SECTION I: INTELLIGENCE
(FM 34-80, Chap 4)
(This entire article represents emerging doctrine.)
Intelligence Preparation of the Battlefield (IPB) is key in preparing for combat. IPB methods, techniques, and procedures are equally applicable to offensive and defensive missions. Offensive IPB enables the commander and his staff to maintain the initiative with all available combat power by focusing the reconnaissance and surveillance effort. Offensive IPB helps to identify enemy weaknesses and how to maneuver friendly forces to avoid enemy strengths. This whole process must be carefully wargamed as a coordinated staff effort. The following procedures on developing offensive IPB have proven successful.
The task force commander, S3, and S2 determine the area of operation and area of interest based on mission analysis and data provided from higher command. The S2 and his section use this information to develop the enemy situation template (see Figure 1) of the objective area.
Drawing range fans of enemy weapons systems (see figure 2), both ground and air assist in the initial planning of the friendly scheme of maneuver. These templates assist commanders in identifying the enemy's weaknesses and strengths, areas to avoid, and best possible axes of advance (see Figure 3). Range fans also help in the selection of overwatch/base of fire positions that exploit friendly AT weapons standoff advantage.
Situation templates are the basis for the reconnaissance and surveillance plan. The templates need to be confirmed. If found to be incorrect, they need to be updated and the updates passed to the task force.
Enemy defensive positions require verification and the task force has several organic assets available to do this. Some of these are:
- Dismounted patrols from maneuver companies or lead elements of the task force.
- Deep reconnaissance patrols (from maneuver companies or scouts) in stationary OPs. Over the course of a day, an OP may collect and report much more information that a moving patrol. These OPs closely monitor the NAIs developed by the S2.
The S2 can also request assistance from higher. These include:
- Aerial observers
- Unmanned aerial vehicles (UAV)
- Direct finder radars
- Ground Surveillance Radars (GSR)
Proper reporting and dissemination of collected combat information is essential to success of the reconnaissance effort. A detailed SOP ensures proper reporting and dissemination of combat information. A detailed SOP should address the following:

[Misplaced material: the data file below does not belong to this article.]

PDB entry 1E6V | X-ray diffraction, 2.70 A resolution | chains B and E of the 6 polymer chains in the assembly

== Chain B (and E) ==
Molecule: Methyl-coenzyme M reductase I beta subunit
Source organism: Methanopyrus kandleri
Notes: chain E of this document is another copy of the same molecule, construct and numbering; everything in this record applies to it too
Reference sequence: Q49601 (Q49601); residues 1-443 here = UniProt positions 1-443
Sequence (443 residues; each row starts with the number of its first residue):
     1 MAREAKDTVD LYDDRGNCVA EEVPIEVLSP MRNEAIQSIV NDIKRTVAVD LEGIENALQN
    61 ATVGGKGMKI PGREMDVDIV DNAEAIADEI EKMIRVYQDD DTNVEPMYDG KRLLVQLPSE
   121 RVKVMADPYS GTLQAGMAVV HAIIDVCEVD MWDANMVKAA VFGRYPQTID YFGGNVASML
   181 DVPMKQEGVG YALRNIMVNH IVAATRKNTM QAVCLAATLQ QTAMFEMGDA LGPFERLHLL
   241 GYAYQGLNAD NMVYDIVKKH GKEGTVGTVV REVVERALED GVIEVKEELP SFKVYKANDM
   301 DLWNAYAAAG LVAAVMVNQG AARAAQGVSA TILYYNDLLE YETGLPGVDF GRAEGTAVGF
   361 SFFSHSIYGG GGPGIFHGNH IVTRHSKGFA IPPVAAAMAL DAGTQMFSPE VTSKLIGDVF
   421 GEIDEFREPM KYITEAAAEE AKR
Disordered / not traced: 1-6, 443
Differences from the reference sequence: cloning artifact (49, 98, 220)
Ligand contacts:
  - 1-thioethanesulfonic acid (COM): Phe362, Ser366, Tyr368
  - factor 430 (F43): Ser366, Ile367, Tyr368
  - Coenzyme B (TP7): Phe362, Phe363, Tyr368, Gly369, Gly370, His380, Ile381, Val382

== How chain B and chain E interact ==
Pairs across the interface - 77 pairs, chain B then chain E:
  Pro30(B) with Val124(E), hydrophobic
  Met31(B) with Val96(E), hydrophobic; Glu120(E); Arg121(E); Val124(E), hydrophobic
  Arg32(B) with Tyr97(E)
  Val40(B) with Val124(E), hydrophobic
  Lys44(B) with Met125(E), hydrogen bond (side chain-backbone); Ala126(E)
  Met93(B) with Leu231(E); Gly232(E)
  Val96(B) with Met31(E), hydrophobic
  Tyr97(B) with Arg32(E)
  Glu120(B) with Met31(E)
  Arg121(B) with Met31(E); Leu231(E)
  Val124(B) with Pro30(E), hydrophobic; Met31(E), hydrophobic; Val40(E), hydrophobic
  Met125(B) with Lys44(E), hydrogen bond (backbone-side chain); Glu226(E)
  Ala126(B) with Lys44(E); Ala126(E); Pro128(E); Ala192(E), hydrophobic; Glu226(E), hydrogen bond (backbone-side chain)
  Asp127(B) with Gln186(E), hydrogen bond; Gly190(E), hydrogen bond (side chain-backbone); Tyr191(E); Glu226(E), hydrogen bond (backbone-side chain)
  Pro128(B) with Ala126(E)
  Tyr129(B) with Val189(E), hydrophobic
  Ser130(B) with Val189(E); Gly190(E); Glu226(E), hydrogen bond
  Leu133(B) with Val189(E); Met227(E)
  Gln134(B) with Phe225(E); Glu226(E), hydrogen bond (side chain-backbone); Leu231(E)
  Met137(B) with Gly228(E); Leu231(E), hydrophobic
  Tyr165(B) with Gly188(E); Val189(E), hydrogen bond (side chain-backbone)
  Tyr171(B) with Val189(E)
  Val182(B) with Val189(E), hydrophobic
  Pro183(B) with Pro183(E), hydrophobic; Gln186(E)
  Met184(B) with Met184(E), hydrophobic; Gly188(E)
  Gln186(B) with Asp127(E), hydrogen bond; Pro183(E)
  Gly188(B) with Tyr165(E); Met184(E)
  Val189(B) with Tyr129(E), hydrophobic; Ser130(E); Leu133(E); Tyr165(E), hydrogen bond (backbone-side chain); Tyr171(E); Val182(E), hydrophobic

- How the information is collected, processed, and disseminated.
- Who has the responsibility (primary and alternate) to do this.
- What net is used for transmitting this information.
Rehearsals and effective home station training predicate the success of these procedures.
The task force S2 templates the enemy air defense systems (see Figure 4) with the assistance of the ADA representatives.
The S2 templates the enemy commander's intent for fighting the defense using IPB tools. He prepares an enemy event template of friendly forces (see Figure 5) and an enemy decision support template (see Figure 6) for fighting the defense. Time is the limiting factor in developing all these templates. Numerous templates can be developed for each enemy course of action.
The commander and staff develop their own decision support template for the attack (see Figure 7) using the S2's templates. The methodolgy of the IPB process can be used to wargame the attack and record the decisions on an overlay. Slicing the battlefield into sections (phase line to phase line) assists the commander in explaining his intent and helps the subordinate commanders in visualizing what must happen at any moment in time. Once the Decision Support Template (DST) is complete, a copy is provided each commander so that if the task force commander, S3, or XO are out of the battle, the next senior officer can continue the fight or modify the plan, as necessary.
This IPB process must be practiced during home station training and be done using OPFOR tactics by the defender. The units that understand the IPB process and use it as a tool to assist the staff planning process set the stage for success on the battlefield.
Table of Contents
Section II: Maneuver
|Join the GlobalSecurity.org mailing list|